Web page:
By Aubreigh Heck
A sport as old as the patent on the telephone itself, baseball charms many around the world with its long-standing traditions. Whether it be the seventh-inning stretch, hot dogs and peanuts at every game or rally caps, baseball has many aspects of its game that revolve around so much more than the play on the field.
However, there is one tradition for players that started back in 1970: walk-up songs. Walk-up songs are meant to help get batters and pitchers ready to play, and the Hutchinson Community College baseball players have their favorites.
“I think walk-up songs just help me get into my best state of mind for the at bat, and get me in the mentality to do damage at the plate,” said Charlie Mosser, a freshman utility player from Lincoln, Neb.
Mosser has “Gimme That” by Chris Brown as his walk-up song.
“I picked that song because it’s upbeat, which makes me feel excited when I get on the field. I feel like it’s very catchy,” Mosser said.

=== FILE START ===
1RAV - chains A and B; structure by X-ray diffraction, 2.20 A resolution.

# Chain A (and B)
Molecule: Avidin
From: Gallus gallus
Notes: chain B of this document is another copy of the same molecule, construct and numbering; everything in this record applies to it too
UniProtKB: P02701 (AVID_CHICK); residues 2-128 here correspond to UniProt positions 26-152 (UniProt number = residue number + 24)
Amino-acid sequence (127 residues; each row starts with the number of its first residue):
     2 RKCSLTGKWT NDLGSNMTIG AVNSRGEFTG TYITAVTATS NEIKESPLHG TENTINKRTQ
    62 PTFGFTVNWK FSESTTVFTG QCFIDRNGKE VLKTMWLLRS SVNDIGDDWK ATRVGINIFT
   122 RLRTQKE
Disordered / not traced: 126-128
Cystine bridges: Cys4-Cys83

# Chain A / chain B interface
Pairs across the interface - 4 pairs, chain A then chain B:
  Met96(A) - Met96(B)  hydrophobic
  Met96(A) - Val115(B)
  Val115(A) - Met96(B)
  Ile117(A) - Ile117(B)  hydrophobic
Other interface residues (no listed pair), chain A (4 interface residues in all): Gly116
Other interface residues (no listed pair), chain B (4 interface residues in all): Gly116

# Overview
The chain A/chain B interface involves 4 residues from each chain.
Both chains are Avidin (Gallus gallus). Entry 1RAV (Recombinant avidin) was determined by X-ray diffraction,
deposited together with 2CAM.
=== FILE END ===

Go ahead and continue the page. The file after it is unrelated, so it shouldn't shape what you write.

Some players take a while to decide what the right song to serenade them onto the field is. Others make the decision on a whim.
Zane Covey, a pitcher from Golden, Colo., didn’t take too long to decide what to walk out to the mound to.
“It was a very spontaneous decision,” Covey said. “I always thought ‘Free Smoke’ by Drake would be a good walk-up song, but I never thought I threw hard enough to use it. It came on in my car a few days before I had to make my song decision, and I stuck with it.”
While walk-up songs are traditionally used to amp players up, they can do more than help a batter or pitcher get into the right state of mind.
“The song also gives me an opportunity to show a little bit of my character and personality,” Covey said.
Typically, when a player picks a walk-up song at the start of the season, they try to stick with it.
“I wouldn’t change my walk-up song if I had the choice,” said Braedyn Sommer, a sophomore infielder from Stillwater, Okla., who decided on “Me Against the World” by Tupac as his walk-up song.
“I chose it because I felt the meaning in the song title. I also genuinely like the song,” Sommer said.